At one point in “The Man of Bronze,” Doc and Renny go airborne to fight the blue airplane supporting the Son of the Feathered Serpent.
Vastly relieved, Renny lunged back in the cabin. His monster, flinty hands tore the top from a metal case as another man would open a cigarette pack. Out of the case came the latest model of Browning machine gun, airplane type. An ammo box gave way to his iron fingers. The cartridges were already in long snakes of metal link belt.
The low-wing speed plane was going down the narrow lake now. Renny threaded a belt into the Browning. The gun was fitted with a rifle-like stock.
When I first thought about the identity of this gun, I started with the Browning B.A.R. This was the Browning Automatic Rifle M1918.
However, it used a box magazine rather than a belt. Then there was the Browning M1919 .30 caliber machine gun but there were no models with shoulder stocks in use when this story was written.
The next gun I considered was the Browning M1919 machine gun. The original M1919, as the name implies, was adopted by the U. S. Army in 1919. This was a tripod mounted machine gun.
The M1919 Browning machine gun was not static. It underwent several modifications over the years to meet different demands. The version of most interest to Doc Savage readers is the A6. The A6 variant, created in the early days of World War II, featured a shoulder stock as an answer to the very efficient MG 34 and MG 42 machine guns being used by the German army. The A6 was not a light weapon, weighing 36 pounds compared to the lighter German models that weighed only 25-26 pounds.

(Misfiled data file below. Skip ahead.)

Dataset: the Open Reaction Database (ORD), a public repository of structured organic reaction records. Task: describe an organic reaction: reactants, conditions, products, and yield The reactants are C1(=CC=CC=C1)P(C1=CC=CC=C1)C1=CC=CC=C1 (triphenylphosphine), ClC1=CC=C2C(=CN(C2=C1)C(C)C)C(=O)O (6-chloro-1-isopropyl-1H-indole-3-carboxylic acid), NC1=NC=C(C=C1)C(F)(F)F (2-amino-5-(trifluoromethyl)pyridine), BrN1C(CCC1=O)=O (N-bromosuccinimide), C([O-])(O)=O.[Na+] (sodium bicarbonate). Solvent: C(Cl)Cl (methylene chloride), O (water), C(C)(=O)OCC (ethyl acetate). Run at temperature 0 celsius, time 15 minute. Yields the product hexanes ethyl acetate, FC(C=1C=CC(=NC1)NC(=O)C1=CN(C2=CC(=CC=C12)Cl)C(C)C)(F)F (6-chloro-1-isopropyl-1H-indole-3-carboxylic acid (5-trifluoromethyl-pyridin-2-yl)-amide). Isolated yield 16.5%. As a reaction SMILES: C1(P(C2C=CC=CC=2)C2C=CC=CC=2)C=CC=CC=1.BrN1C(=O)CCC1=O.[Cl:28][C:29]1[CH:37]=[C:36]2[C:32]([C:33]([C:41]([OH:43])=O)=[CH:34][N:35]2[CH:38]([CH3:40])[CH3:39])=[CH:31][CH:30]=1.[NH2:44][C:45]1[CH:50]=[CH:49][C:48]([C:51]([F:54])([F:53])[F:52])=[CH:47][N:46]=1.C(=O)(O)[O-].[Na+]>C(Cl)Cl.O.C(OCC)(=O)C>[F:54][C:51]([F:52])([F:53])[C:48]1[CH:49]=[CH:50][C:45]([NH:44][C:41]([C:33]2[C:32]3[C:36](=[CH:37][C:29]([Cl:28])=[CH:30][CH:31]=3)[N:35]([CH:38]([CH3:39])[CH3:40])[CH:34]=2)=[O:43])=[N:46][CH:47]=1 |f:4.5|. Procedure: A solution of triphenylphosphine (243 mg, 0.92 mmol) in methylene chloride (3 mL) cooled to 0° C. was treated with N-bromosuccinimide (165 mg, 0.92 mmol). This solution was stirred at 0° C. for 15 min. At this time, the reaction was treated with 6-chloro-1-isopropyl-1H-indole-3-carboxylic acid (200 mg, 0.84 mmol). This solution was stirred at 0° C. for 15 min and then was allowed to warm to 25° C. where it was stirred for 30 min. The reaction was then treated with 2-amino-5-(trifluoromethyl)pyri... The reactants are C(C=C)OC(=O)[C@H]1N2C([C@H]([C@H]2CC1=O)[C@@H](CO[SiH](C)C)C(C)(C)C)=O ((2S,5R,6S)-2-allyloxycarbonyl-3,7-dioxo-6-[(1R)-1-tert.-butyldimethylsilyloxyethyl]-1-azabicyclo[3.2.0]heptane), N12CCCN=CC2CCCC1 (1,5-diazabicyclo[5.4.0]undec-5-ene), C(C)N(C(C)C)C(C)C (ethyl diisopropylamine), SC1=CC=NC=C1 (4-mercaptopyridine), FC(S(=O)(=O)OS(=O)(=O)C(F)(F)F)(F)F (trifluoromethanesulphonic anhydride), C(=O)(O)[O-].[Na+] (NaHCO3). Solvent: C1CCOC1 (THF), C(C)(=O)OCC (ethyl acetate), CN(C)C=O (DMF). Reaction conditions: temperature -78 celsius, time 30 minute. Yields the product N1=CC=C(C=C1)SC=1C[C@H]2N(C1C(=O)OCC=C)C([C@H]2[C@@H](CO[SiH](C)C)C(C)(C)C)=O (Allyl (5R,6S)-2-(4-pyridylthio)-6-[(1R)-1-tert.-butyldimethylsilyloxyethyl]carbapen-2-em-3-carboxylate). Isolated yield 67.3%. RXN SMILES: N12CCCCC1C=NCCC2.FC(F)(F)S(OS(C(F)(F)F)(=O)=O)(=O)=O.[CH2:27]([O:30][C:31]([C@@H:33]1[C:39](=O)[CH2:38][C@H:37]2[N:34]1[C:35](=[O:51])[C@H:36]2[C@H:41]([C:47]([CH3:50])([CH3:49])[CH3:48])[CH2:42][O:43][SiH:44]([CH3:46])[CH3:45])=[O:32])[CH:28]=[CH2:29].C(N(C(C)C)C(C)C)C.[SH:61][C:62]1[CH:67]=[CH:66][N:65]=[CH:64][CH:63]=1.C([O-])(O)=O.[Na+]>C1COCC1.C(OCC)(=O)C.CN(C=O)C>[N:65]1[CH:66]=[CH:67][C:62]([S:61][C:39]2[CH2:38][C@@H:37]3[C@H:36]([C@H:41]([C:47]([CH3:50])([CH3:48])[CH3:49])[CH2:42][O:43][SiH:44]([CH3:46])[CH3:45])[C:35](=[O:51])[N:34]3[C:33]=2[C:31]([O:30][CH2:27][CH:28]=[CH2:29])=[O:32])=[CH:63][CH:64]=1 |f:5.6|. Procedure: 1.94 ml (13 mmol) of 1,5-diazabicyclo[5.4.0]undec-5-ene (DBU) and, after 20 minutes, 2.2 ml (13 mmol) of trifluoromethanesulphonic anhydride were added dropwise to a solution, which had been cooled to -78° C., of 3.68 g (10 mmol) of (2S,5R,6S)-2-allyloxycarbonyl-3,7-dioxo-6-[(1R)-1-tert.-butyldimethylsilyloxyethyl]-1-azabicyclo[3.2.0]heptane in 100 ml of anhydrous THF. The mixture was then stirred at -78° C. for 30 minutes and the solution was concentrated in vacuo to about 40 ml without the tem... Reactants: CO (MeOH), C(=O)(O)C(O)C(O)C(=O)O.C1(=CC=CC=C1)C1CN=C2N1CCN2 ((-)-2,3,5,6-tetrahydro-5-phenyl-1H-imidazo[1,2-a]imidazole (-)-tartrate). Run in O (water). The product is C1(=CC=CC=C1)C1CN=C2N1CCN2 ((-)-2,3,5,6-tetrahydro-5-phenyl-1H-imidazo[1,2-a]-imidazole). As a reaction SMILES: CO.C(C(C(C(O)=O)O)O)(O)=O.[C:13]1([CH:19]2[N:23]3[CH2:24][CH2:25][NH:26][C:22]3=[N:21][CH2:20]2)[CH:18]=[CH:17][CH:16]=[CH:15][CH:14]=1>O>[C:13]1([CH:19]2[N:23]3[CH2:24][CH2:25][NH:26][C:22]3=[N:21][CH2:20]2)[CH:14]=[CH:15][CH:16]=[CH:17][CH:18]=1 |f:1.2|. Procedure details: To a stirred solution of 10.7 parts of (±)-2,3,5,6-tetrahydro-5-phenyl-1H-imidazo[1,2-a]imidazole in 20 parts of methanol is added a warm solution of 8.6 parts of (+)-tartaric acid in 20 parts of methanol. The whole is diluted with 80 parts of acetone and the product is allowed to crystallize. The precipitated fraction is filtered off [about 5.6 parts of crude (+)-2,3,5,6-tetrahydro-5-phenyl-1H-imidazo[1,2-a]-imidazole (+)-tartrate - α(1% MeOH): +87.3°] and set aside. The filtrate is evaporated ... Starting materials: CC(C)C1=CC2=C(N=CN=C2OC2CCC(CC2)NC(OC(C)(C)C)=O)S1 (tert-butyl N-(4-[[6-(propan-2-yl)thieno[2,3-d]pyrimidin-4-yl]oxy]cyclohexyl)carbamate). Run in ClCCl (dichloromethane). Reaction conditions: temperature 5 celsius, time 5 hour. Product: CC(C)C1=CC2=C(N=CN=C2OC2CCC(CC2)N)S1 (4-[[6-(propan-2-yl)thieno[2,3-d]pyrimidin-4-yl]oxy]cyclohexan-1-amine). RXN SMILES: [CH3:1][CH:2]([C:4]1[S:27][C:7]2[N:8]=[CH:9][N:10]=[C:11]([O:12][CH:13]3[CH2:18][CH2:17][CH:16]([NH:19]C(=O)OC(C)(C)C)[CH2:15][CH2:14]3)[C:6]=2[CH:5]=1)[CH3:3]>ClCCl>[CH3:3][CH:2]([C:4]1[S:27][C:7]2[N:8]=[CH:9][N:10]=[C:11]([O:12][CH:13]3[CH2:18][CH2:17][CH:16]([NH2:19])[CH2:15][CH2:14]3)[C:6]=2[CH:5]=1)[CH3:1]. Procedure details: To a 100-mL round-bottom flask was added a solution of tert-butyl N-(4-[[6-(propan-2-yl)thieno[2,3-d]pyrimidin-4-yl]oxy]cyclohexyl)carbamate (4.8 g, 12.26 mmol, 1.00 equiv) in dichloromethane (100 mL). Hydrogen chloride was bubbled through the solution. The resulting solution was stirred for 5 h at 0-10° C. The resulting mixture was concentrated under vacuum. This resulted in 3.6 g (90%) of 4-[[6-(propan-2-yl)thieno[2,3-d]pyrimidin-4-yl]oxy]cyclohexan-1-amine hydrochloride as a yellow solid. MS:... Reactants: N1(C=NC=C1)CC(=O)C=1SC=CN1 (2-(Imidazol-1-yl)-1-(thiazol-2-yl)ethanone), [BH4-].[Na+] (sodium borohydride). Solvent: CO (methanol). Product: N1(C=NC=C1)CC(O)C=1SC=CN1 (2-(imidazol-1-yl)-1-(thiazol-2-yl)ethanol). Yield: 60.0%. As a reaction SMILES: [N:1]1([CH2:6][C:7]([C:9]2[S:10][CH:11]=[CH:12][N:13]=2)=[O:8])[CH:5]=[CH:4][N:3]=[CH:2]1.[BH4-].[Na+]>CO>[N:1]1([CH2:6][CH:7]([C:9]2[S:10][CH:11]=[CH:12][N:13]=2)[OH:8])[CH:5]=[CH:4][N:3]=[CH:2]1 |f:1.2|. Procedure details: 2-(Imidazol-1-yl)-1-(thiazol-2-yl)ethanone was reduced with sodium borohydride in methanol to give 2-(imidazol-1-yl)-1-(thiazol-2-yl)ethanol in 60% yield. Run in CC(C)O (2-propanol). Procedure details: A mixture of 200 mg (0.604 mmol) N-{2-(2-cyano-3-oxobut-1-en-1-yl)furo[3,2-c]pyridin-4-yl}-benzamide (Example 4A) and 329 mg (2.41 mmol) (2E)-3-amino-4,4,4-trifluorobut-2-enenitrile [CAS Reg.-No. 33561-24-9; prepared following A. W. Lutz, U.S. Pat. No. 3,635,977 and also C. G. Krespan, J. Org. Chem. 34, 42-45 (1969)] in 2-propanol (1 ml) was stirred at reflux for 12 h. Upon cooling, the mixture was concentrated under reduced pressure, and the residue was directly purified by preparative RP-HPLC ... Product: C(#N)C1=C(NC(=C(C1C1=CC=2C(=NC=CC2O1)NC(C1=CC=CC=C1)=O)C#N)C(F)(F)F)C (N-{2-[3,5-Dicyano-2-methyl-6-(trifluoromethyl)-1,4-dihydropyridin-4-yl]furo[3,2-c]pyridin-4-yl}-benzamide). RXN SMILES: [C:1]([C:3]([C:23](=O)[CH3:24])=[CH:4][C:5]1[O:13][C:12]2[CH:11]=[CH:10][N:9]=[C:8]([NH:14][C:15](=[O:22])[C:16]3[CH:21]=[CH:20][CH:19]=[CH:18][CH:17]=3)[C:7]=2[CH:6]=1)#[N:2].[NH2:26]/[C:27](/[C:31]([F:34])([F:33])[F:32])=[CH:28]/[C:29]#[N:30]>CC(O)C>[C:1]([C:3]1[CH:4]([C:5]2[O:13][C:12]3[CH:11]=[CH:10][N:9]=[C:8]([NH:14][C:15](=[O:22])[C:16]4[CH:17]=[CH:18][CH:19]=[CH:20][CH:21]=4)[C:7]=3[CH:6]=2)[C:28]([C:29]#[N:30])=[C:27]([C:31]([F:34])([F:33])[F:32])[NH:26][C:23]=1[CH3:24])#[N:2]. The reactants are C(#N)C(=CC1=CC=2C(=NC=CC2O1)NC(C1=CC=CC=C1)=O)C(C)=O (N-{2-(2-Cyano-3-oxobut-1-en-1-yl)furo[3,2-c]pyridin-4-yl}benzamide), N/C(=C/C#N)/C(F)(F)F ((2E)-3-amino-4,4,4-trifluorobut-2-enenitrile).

I decided the weapon Renny was using in the aerial dog fight in the “Man of Bronze” was a modification designed by Doc Savage. A recent article in American Rifleman titled ‘Limited Standard’: The M1919A6 Machine Gun has caused me to rethink that idea. There is nothing wrong with the idea of the weapon in question being something similar to the .30 caliber A6 model, except that Lester Dent was very specific in his description.
Out of the case came the latest model of Browning machine gun, airplane type.
“Airplane type” – this would be the AN-M2 Browning machine gun or as it may be more commonly called, the Browning .50 caliber machine gun. The Wikipedia page states that the weapon entered service in 1933. It also weighed an incredible eighty-four pounds.
The “AN” designation stands for Army/Navy aircraft use. I am sure that this was the weapon Lester Dent envisioned Renny firing rather than the older and smaller.30 caliber version. The AN-M2 has a shorter barrel of 36 inches which reduces the total weight to 61 pounds.
The idea that Renny was shooting a hand-held version of the .50 caliber Browning machine gun is indeed bigger-than-life.